KERTEX Applications

KERTEX development was started for the U.S. Army, who was searching for a bio-based material that could 1. provide matching or exceeding performance in safety, fit, form and function, vs. traditional fibers, 2. achieve enhanced supportability for seat belts, seat covers, canvas covers, etc. and, 3. achieve a longer time to detection using natural materials for camouflage purposes vs. that of standard synthetic materials.
Oceanit initiated an examination of keratin bio-polymers that could provide strength, weight savings, and durability to the textile that the Army was seeking. The ultimate objective is to provide fibers capable of substituting a significant portion of petroleum-based synthetic and plastic fiber that are currently used for high-load-bearing components like straps, belts, covers, and more. Our answer to this challenge came in the form of KERTEX.

Seat Belts & Straps

The U.S. Army fields vehicles that use a wide range of three-point and multi-point seat belts and restraining harnesses. KERTEX will be applied to a variety of multi-point harnesses for commander seats, crew seats, ROPS seating systems, and a wide range of other special applications that require durable restraints.

Seat Covers

The U.S. Army utilizes a variety of specialized seat covers in their vehicles; from energy- and shock-absorbing seat covers to tactical covers that offer personnel equipment storage or protective inserts. KERTEX will be applied to seat cover systems that cover a wide range of Army vehicles for use in many environments.

Packs & Gear

The U.S. Army uses a variety of packs and gear built on the MOLLE system (pronounced "Molly"). These include rucksacks, load-bearing vests, pouches, and more, recently made from heavy-duty nylon fabric. KERTEX is a possibly replacement for this material, which could make up a new generation of PALS, short for "Pouch Attachment Ladder System."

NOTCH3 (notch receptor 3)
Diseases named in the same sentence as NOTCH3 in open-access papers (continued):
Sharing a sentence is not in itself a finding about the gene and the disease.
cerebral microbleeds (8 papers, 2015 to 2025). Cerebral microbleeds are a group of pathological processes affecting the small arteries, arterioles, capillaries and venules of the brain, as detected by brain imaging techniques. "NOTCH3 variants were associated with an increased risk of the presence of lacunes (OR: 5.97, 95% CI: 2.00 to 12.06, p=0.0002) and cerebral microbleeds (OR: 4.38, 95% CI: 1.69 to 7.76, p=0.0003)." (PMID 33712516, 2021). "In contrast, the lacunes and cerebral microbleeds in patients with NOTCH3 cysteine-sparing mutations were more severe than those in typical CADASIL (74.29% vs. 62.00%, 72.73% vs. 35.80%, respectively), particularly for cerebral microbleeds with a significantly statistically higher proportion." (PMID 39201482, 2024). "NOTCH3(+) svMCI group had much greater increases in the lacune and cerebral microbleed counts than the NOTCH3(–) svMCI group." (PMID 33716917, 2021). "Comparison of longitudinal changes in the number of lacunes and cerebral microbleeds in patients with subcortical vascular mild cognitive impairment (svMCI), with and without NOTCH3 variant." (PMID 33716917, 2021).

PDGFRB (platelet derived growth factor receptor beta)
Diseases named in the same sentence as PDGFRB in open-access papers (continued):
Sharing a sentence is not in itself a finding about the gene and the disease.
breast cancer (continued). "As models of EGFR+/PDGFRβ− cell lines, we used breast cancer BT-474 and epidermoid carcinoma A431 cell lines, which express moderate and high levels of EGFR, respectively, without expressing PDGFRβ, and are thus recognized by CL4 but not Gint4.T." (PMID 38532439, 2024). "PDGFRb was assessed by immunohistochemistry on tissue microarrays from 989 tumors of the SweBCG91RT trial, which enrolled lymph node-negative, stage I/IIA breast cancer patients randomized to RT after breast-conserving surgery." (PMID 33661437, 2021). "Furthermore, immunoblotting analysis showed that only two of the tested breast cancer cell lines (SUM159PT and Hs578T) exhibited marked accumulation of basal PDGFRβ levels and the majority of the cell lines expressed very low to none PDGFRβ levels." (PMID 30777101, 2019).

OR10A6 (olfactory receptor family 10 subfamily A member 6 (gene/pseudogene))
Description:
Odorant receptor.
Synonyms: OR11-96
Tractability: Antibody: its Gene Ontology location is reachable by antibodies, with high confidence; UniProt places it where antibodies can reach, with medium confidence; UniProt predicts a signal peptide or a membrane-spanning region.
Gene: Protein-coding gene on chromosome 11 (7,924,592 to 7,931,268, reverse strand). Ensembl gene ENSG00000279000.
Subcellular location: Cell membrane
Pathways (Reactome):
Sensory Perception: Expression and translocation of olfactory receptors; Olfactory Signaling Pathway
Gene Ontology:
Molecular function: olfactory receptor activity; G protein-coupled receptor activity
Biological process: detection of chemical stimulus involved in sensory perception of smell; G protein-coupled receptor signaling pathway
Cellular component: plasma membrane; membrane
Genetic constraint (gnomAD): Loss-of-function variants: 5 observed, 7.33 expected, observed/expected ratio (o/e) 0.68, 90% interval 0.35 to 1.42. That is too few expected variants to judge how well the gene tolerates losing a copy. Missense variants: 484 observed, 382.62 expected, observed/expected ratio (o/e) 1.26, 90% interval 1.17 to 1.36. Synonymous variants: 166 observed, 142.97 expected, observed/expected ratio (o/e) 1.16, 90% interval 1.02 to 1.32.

The Army Combat Uniform (ACU) is the current combat uniform worn by the U.S. Army. KERTEX may be investigated to upgrade the apparel materials which use the Operational Camouflage Pattern (2019), such as the primary uniform, weather overgear, body armor, and more.


Per Army requirements, KERTEX will be suitable for seat belting, camouflage covers, seat material, and more, be produced from domestically-sourced raw materials, and will be less costly than traditional natural fibers and environment-renewing when compared to synthetics. Currently, many of the fabrics/materials that the U.S. Department of Defense acquires are not manufactured in the US, and synthetics, despite negative chemical and environmental impacts, have long displaced natural fiber use due to lower cost and better durability properties.

The Army determined that the integration of advanced bio-based materials would be possible with little or no disruption to their end-users, while the use of such a novel material could take advantage of domestic waste materials that would otherwise be disposed of or incinerated. By revolutionizing sourcing and production, a new material would help decarbonize the processes used in synthetic materials production.